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Protective effect of metronidazole on uncoupling mitochondrial oxidative phosphorylation induced by NSAID: a new mechanism
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  1. A Z A Leitea,
  2. A M Sipahia,
  3. A O M C Damiãoa,
  4. A M M Coelhoa,
  5. A T Garcezb,
  6. M C C Machadoa,
  7. C A Buchpiguelb,
  8. F P Lopassoa,
  9. M L Lordelloa,
  10. C L O Agostinhoa,
  11. A A Laudannaa
  1. aDepartment of Gastroenterology, University of São Paulo (USP) Medica1 School, São Paulo, Brazil, Laboratory of Medical Investigation (LIM 07), General Clinics Hospital of the USP Medical School, bDepartment of Radiology USP Medical School, São Paulo, Brazil, General Clinics Hospital of the USP Medical School
  1. Dr A Z A Leite, 10900 Euclid Avenue, BRB 409B, Cleveland, Ohio, USA 44106-4952. azl{at}po.cwru.edu

Abstract

BACKGROUND The pathogenesis of non-steroidal anti-inflammatory drug (NSAID) enteropathy is complex. It involves uncoupling of mitochondrial oxidative phosphorylation which alters the intercellular junction and increases intestinal permeability with consequent intestinal damage. Metronidazole diminishes the inflammation induced by indomethacin but the mechanisms remain speculative. A direct effect on luminal bacteria has traditionally been thought to account for the protective effect of metronidazole. However, a protective effect of metronidazole on mitochondrial oxidative phosphorylation has never been tested.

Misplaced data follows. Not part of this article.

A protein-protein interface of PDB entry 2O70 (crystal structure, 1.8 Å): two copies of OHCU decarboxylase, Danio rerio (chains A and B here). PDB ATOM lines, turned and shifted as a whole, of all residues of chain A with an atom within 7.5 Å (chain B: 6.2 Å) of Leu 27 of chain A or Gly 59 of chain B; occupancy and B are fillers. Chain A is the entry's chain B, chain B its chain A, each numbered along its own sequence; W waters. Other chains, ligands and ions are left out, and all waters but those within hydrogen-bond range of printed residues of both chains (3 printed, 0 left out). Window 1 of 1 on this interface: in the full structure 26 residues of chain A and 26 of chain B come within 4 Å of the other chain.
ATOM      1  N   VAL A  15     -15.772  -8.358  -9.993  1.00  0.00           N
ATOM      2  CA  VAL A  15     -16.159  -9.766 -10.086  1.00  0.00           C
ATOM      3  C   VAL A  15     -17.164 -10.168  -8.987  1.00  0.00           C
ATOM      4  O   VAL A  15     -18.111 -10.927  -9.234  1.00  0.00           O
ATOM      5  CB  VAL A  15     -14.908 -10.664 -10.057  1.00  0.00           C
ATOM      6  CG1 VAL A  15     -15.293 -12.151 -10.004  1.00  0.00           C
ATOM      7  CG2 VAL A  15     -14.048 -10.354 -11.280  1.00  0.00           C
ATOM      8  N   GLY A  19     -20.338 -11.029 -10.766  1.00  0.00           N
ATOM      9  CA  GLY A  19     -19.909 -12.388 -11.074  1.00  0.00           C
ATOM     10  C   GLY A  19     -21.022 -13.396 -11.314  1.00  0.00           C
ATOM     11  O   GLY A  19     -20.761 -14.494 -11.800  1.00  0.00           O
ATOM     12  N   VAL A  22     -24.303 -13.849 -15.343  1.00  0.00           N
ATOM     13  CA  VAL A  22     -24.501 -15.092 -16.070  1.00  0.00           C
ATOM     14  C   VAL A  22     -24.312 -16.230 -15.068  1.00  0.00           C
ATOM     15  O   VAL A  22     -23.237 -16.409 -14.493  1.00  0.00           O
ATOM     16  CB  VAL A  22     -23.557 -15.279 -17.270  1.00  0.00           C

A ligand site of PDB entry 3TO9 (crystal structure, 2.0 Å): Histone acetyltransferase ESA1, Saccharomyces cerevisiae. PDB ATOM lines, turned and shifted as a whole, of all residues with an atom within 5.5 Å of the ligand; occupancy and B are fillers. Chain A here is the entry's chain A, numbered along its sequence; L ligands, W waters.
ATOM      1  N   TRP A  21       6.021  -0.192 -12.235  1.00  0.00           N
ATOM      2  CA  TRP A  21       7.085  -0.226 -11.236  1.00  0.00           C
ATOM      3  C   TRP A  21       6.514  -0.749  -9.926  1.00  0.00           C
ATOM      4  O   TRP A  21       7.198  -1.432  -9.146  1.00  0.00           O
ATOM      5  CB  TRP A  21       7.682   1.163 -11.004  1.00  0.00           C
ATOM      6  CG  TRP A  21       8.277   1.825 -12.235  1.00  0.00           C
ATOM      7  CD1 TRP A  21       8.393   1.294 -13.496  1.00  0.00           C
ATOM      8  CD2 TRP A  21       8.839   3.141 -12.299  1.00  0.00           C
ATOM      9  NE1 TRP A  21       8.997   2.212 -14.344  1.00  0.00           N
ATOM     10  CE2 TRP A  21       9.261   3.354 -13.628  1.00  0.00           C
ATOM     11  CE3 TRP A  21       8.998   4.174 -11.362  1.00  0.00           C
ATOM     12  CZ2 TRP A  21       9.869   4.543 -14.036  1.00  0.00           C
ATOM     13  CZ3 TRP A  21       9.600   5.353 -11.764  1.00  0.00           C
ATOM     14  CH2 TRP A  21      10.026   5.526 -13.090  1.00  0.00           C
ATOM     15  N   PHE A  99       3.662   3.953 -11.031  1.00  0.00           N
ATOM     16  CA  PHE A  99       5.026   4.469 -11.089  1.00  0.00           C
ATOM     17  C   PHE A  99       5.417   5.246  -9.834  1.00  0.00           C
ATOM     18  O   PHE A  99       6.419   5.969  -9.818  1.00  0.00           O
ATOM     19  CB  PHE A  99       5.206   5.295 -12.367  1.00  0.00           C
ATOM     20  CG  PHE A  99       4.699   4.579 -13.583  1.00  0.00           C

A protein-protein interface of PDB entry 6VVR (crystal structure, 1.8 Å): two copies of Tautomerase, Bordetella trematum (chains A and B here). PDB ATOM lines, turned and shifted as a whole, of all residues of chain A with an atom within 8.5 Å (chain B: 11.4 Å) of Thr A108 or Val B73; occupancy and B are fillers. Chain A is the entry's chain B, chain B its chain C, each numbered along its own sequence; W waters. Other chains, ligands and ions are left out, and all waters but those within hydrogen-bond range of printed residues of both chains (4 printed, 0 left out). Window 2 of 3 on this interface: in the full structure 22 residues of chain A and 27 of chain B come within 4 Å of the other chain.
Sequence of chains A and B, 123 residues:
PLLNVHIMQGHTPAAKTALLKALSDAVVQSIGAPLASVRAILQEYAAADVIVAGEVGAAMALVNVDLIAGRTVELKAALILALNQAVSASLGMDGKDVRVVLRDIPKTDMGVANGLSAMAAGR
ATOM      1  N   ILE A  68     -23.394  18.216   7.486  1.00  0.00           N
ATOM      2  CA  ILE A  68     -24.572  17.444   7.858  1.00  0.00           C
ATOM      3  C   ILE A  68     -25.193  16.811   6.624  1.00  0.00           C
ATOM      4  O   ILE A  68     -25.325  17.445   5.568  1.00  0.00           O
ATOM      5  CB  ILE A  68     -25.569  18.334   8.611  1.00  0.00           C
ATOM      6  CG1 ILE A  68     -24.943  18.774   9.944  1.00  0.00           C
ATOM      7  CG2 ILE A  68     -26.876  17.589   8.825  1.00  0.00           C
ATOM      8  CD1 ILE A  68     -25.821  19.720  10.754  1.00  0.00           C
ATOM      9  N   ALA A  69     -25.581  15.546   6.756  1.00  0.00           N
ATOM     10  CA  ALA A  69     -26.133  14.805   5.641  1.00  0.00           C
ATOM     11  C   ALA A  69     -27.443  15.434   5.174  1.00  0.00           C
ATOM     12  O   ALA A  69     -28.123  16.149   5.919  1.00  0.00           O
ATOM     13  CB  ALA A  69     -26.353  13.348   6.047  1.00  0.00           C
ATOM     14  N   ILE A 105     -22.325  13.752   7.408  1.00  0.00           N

AIMS To assess the protective effect of metronidazole on mitochondrial uncoupling induced by indomethacin and also on the increased intestinal permeability and macroscopic damage.

MATERIAL AND METHODS The protective effect of metronidazole was evaluated in rats given indomethacin; a macroscopic score was devised to quantify intestinal lesions, and intestinal permeability was measured by means of 51Cr-ethylenediaminetetraacetic acid. The protective effect of metronidazole against mitochondrial uncoupling induced by indomethacin was assessed using isolated coupled rat liver mitochondria obtained from rats pretreated with metronidazole or saline.

RESULTS Metronidazole significantly reduced the macroscopic intestinal damage and increase in intestinal permeability induced by indomethacin; furthermore, at the mitochondrial level, it significantly reduced the increase in oxygen consumption in state 4 induced by indomethacin and caused less reduction of the respiratory control rate.

CONCLUSION Our study confirmed the beneficial effects of metronidazole on intestinal damage and intestinal permeability, and demonstrated, for the first time, a direct protective effect of metronidazole on uncoupling of mitochondrial oxidative phosphorylation caused by NSAIDs.

  • uncoupling agents
  • intestinal permeability
  • enteropathy
  • non-steroidal anti-inflammatory drugs
  • metronidazole
  • indomethacin
  • rats
  • Abbreviations used in this paper

    NSAIDs
    non-steroidal anti-inflammatory drugs
    DMSO
    dimethyl sulphoxide
    51Cr-EDTA
    51Cr-ethylenediaminetetraacetic acid
    EGTA
    ethylene glycol-bis(β-aminoethyl ether)-N,N,N′,N′-tetraacetic acid
    HEPES
    N-(2-hydroxyethyl)piperazine-N′- (2-ethanesulphonic acid)
    RCR
    respiratory control rate
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  • Abbreviations used in this paper

    NSAIDs
    non-steroidal anti-inflammatory drugs
    DMSO
    dimethyl sulphoxide
    51Cr-EDTA
    51Cr-ethylenediaminetetraacetic acid
    EGTA
    ethylene glycol-bis(β-aminoethyl ether)-N,N,N′,N′-tetraacetic acid
    HEPES
    N-(2-hydroxyethyl)piperazine-N′- (2-ethanesulphonic acid)
    RCR
    respiratory control rate
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